Other companies sold only the blueprints, requiring you to turn to your local lumber yard for all of the needed supplies. We call these, Plan Book companies, and their house plans were usually compiled in books available at local lumber yards (who were all in deep competition with the mail-order kit-house companies). Some of the big names you might read about are: Radford, C. L. Bowes, Standard Homes, and Home Builders Catalog. There are others, too.

Here's a list of a few blogs you might enjoy, given in no particular oder. They're all informative and well-done. They're not updated daily, because research takes time, but each post is worth the wait:

1. Sears Houses in Cincinnati
laraine shape blog
This blog is a tribute blog, re-creating the blog posts of Laraine Shape, a Cincinnati Realtor and Sears House enthusiast, who passed away in January of 2015.  Her good friend, Cindy Catanzaro (of Sears Houses in Ohio), collected all of the words and photos of Laraine's original blog, and is, little by little, re-publishing her posts.  Cincinnati is, as Cindy has said, like Disneyland for Sears House enthusiasts, because there are hundreds (and hundreds?) of Sears houses there, thanks to the existence there of a company called Norwood Sash & Door, which was headquartered in Cincinnati.  Sears bought the company, and used them for the fabrication of its millwork, doors, and windows. The image at the top of today's blog post, is of a beautiful, authenticated Sears Osborn, and comes from the November 14, 2015 blog post.  Since Laraine was a realtor, many of the posts she wrote included lots of great interior photos, which is rare.
Click here to read the informative post about that Osborn
Click here to get to the home page of Sears Houses in Cincinnati

2. Sears Homes of Chicagoland
Whenever I needed information and photos of houses, I found myself turning to this blog all of the time, before I even knew its author, researcher Lara Solonickne.  Lara began this blog several years ago, when she realized that there was a real dearth of information available to show Sears Homes in the greater Chicago area... another area of the country that is rife with Sears homes, because Sears was headquartered in Chicago. While the blog focuses on Sears homes in the Chicago area, Lara also occasionally includes Wardway or Gordon-Van Tine homes, or the occasional Harris or Home Builders plan-book home.  Her blog is informative, well-researched, and often includes some history about the original owners of the homes.  As Lara is an avid researcher, she also sometimes includes posts that provide background information on how Sears developed its Modern Homes division. Lara is responsible for beginning the National Database of Sears Homes.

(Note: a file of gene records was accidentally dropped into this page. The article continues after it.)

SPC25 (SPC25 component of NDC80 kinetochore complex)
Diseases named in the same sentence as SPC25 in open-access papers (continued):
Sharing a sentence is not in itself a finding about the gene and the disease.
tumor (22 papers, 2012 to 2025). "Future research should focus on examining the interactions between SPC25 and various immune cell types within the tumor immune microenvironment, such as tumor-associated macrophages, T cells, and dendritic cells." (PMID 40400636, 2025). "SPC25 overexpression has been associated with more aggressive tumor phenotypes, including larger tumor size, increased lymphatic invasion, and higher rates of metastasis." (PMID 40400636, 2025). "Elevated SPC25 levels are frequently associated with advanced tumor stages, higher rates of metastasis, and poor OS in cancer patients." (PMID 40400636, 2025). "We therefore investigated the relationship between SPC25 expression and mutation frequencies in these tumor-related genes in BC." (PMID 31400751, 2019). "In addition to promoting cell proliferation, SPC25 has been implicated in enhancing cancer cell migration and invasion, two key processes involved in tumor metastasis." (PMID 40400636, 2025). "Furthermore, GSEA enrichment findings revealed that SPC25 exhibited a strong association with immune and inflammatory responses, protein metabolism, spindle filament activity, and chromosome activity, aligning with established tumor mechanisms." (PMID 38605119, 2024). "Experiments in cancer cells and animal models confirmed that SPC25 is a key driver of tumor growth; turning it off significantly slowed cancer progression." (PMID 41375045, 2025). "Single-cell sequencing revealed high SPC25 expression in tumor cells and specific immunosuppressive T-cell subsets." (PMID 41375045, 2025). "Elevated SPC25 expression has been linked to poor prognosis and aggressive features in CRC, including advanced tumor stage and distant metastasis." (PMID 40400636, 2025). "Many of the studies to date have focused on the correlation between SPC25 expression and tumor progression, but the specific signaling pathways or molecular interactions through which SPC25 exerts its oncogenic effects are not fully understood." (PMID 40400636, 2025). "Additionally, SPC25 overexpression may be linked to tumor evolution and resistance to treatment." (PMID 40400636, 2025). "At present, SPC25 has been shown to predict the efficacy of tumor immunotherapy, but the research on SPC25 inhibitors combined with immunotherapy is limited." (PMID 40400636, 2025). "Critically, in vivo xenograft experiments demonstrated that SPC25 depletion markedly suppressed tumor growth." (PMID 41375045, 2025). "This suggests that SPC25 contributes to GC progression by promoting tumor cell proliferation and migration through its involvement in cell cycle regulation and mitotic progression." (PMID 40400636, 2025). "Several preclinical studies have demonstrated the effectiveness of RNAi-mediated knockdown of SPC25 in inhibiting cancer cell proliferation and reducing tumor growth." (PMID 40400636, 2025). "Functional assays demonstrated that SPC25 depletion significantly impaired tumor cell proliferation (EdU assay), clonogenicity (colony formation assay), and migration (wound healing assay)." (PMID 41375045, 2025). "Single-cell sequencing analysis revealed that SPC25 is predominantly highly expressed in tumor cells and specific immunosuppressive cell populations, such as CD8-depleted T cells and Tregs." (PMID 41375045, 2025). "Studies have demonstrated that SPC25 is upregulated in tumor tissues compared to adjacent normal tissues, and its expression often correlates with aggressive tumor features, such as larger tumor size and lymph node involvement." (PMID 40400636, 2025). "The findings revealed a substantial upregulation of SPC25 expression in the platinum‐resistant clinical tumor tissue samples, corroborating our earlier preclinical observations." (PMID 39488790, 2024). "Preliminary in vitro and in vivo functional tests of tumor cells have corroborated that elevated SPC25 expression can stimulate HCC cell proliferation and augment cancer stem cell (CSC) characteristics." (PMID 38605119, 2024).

Click here to go to the home page of Sears Homes of Chicagoland (

3.  Sears Houses In Ohio
blog on sears houses
Researcher and Sears house expert, Cindy Catanzaro, is based in Springfield, Ohio.  She became interested in Sears homes when she realized that she owned one, a Sears Jeanette model.  Since then, she has become a leading authority on Sears homes, and leads tours of Sears homes in Springfield, Ohio.  Her blog includes homes found throughout her state, and touches on research methods and other historic background on the houses she includes. A number of the homes that Cindy writes about, have been located and authenticated through meticulous research of mortgage records using Ohio's excellent on-line tax assessor and auditor resources.  But, she also has a great eye for spotting Sears models, as well as homes from other companies.  Cindy is also the administrator behind the Facebook page, Sears Modern Homes, where you can see images of Sears homes, learn about the background of kit homes, and ask questions.
Click here to read Sears Houses in Ohio
Click here to go to the Facebook page, Sears Modern Homes

4.  Kit House Hunters
andrew and wendy mutch novi michigan